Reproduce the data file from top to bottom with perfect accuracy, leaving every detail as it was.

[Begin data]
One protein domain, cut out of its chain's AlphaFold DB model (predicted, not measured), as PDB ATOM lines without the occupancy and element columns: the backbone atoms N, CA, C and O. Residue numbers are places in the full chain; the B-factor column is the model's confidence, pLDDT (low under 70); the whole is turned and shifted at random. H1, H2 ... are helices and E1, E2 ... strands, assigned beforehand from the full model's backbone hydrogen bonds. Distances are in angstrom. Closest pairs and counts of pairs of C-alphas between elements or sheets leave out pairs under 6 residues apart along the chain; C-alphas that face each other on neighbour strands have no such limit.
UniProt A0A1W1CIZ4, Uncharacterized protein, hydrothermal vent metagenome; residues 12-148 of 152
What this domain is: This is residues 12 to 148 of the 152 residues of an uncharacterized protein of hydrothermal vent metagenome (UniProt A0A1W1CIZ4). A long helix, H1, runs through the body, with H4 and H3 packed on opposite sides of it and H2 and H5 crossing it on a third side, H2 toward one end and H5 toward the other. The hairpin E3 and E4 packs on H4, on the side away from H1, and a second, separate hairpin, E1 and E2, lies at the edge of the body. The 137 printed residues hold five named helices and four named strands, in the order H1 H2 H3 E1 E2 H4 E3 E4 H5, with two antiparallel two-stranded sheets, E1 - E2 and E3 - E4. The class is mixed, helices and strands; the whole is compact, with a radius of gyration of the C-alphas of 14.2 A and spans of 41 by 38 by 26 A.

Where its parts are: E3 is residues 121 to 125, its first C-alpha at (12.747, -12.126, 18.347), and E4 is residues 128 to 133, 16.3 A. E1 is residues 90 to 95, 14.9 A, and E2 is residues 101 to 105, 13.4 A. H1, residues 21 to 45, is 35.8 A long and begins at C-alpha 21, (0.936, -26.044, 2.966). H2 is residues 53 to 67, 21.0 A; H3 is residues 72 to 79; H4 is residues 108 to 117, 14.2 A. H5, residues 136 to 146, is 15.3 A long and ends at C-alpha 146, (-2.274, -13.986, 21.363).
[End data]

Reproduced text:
One protein domain, cut out of its chain's AlphaFold DB model (predicted, not measured), as PDB ATOM lines without the occupancy and element columns: the backbone atoms N, CA, C and O. Residue numbers are places in the full chain; the B-factor column is the model's confidence, pLDDT (low under 70); the whole is turned and shifted at random. H1, H2 ... are helices and E1, E2 ... strands, assigned beforehand from the full model's backbone hydrogen bonds. Distances are in angstrom. Closest pairs and counts of pairs of C-alphas between elements or sheets leave out pairs under 6 residues apart along the chain; C-alphas that face each other on neighbour strands have no such limit.
UniProt A0A1W1CIZ4, Uncharacterized protein, hydrothermal vent metagenome; residues 12-148 of 152
What this domain is: This is residues 12 to 148 of the 152 residues of an uncharacterized protein of hydrothermal vent metagenome (UniProt A0A1W1CIZ4). A long helix, H1, runs through the body, with H4 and H3 packed on opposite sides of it and H2 and H5 crossing it on a third side, H2 toward one end and H5 toward the other. The hairpin E3 and E4 packs on H4, on the side away from H1, and a second, separate hairpin, E1 and E2, lies at the edge of the body. The 137 printed residues hold five named helices and four named strands, in the order H1 H2 H3 E1 E2 H4 E3 E4 H5, with two antiparallel two-stranded sheets, E1 - E2 and E3 - E4. The class is mixed, helices and strands; the whole is compact, with a radius of gyration of the C-alphas of 14.2 A and spans of 41 by 38 by 26 A.

Where its parts are: E3 is residues 121 to 125, its first C-alpha at (12.747, -12.126, 18.347), and E4 is residues 128 to 133, 16.3 A. E1 is residues 90 to 95, 14.9 A, and E2 is residues 101 to 105, 13.4 A. H1, residues 21 to 45, is 35.8 A long and begins at C-alpha 21, (0.936, -26.044, 2.966). H2 is residues 53 to 67, 21.0 A; H3 is residues 72 to 79; H4 is residues 108 to 117, 14.2 A. H5, residues 136 to 146, is 15.3 A long and ends at C-alpha 146, (-2.274, -13.986, 21.363).